Canada’s finance ministers decided to hit small business owners with another tax today, with an agreement in principle to expand the Canada Pension Plan (CPP), a devastating move for Canadian workers and the economy in general.
“It is tremendously disappointing to see that finance ministers are putting Canadian wages, hours and jobs in jeopardy and willfully moving to make an already shaky economy even worse,” said Canadian Federation of Independent Business president Dan Kelly. “Despite all the talk, it appears that jobs and the economy are not particularly high priorities for the governments that have signed off on this deal.”
Reports suggest Manitoba and Quebec have not agreed with the plan.
The agreement in principle will see a CPP hike phased in between 2019 and 2025. Contributions will increase to cover 33 per cent of income, up from 25 per cent under the current system. The earnings threshold will increase to $82,700 by 2025.
“What’s worse, it appears governments aren’t even bothering to consult Canadians on the move – even when an Angus Reid poll shows that less than 10 per cent are following the issue,” added Kelly.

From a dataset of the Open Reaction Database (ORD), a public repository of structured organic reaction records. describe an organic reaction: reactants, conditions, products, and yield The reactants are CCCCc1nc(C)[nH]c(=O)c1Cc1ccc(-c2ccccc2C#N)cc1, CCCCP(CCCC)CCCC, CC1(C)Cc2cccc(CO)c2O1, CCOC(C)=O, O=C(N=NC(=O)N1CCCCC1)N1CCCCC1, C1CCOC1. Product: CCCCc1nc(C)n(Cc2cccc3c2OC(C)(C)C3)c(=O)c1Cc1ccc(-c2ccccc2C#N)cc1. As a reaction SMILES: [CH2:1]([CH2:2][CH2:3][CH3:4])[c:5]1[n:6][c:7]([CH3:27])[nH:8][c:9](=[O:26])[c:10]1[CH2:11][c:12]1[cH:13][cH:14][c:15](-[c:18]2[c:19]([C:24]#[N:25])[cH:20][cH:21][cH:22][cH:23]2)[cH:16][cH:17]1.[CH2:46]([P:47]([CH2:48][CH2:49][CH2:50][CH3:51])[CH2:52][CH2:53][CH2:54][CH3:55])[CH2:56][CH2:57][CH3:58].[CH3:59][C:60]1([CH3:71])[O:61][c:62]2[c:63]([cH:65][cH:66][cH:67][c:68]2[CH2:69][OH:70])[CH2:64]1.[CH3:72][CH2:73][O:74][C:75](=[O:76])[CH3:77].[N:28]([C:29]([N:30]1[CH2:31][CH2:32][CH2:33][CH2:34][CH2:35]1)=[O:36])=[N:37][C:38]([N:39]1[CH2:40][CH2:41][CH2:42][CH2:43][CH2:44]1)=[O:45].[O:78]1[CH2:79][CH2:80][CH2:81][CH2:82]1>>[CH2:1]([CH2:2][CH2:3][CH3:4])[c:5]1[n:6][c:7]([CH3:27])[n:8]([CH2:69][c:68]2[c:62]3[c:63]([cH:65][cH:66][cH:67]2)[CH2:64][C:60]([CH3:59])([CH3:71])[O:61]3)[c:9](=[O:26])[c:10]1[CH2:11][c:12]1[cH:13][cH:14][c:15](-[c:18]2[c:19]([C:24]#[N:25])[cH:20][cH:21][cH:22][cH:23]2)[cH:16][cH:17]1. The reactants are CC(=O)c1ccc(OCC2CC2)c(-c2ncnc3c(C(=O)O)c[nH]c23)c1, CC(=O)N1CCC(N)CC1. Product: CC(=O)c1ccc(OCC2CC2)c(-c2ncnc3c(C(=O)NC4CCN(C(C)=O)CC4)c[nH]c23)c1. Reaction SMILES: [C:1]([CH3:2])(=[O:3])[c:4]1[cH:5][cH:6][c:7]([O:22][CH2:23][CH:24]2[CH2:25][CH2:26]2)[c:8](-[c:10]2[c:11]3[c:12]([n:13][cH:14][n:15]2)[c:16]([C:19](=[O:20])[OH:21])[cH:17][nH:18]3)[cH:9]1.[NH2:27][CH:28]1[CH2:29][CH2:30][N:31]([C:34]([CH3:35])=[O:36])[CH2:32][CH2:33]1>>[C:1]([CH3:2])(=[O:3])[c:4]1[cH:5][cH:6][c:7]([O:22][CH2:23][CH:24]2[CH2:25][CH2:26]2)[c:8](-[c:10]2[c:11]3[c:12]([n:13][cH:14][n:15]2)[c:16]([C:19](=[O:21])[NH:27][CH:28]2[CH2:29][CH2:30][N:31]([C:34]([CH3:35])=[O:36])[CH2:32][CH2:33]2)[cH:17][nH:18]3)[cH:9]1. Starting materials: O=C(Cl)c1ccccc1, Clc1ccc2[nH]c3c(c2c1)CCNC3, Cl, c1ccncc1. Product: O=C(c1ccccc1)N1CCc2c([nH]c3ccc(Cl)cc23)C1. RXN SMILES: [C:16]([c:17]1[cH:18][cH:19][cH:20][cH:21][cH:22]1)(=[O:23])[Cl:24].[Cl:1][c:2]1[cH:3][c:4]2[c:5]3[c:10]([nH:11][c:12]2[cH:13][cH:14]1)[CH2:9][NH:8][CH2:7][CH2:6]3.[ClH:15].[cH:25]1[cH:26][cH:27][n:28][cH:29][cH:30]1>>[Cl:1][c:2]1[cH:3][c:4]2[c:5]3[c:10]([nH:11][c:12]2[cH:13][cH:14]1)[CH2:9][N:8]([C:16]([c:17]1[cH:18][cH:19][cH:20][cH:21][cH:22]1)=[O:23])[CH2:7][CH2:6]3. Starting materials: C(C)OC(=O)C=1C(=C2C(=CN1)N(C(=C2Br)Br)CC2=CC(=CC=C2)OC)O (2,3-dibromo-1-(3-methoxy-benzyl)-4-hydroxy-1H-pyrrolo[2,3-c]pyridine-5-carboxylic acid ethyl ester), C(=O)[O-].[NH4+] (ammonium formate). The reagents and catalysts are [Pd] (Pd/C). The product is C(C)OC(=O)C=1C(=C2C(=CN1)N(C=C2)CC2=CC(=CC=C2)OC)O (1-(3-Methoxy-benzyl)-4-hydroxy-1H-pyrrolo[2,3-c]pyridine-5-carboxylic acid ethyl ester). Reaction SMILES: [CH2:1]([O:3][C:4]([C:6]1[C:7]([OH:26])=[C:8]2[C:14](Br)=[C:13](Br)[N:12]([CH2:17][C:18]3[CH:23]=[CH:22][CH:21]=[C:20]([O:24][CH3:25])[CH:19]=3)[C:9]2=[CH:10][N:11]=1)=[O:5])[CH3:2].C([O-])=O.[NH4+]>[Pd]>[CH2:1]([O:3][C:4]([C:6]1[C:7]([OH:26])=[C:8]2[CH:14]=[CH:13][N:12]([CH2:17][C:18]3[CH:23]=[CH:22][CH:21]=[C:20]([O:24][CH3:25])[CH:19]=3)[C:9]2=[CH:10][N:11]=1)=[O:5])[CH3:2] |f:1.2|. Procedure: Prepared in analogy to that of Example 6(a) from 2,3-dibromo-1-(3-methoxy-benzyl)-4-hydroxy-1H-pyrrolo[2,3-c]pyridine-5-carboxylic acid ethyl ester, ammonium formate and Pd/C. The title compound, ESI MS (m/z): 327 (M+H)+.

Lone positive: Ontario Retirement Pension Plan is dead
“The only positive to come out of this process is that the ORPP – the CPP’s far uglier cousin – won’t come to fruition,” said Kelly. “It’s a shame that Ontario spent millions of dollars to effectively bully the smaller provinces to force their pension agenda.”
Impact on small businesses
- 71 per cent of small business owners oppose a mandatory premium hike, according to CFIB’s latest survey
- 67 say it would increase pressure to freeze or cut salaries
- 46 per cent say they would reduce investment in their business
- 35 per cent say it would force them to lay off employees
CFIB is Canada’s largest association of small- and medium-sized businesses with 109,000 members across every sector and region.